Setting a base-uri isn't very useful anyway: entities can be used to abbreviate URIs; RDF uses so many URIs that relative references would only be able to abbreviate a small fraction of them anyway.

XML Literals aren't affected by in-scope base-uris or language contexts either. This is the same as in RDF/XML. The exclusive canonicalization process used by parsers does not preserve these contexts.

What about XML literals?

I decided to add support for XML Literals, because the target audience, people using XSLT, hardly want to write an XML parser should they want to access the content of the XML.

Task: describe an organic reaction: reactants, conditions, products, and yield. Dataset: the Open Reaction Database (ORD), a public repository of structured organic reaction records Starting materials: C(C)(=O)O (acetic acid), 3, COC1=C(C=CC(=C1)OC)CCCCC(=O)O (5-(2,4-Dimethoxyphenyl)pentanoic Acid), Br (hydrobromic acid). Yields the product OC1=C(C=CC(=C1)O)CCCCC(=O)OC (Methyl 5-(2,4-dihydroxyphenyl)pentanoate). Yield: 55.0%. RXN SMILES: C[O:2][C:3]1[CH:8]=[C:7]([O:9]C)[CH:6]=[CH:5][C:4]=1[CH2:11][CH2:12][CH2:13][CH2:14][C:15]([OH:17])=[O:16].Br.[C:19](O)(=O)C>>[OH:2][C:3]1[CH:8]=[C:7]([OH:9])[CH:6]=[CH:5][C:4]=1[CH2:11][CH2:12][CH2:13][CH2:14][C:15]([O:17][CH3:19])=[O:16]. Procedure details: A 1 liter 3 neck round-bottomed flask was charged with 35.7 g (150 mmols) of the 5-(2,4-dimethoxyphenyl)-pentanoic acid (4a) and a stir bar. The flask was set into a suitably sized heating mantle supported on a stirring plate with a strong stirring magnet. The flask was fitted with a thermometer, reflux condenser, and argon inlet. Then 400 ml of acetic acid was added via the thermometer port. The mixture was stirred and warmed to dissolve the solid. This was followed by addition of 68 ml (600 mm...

XML Literals also make it easy to convert between treetriples and RDF/XML, because they both expect that the consumer, rather than the publisher will apply exclusive canonicalization to the input, so as long as you don't lose any white-space or comments, the resulting triple will have the same literal value.

XML Literals do make it hard to transform content to other formats such as RXR though. Because these formats don't have special support for XML Literals, they require the literal to be serialized to exclusive canonical XML by the publisher. This requires steps such as sorting attributes by their Unicode values - something that is not possible in XSLT.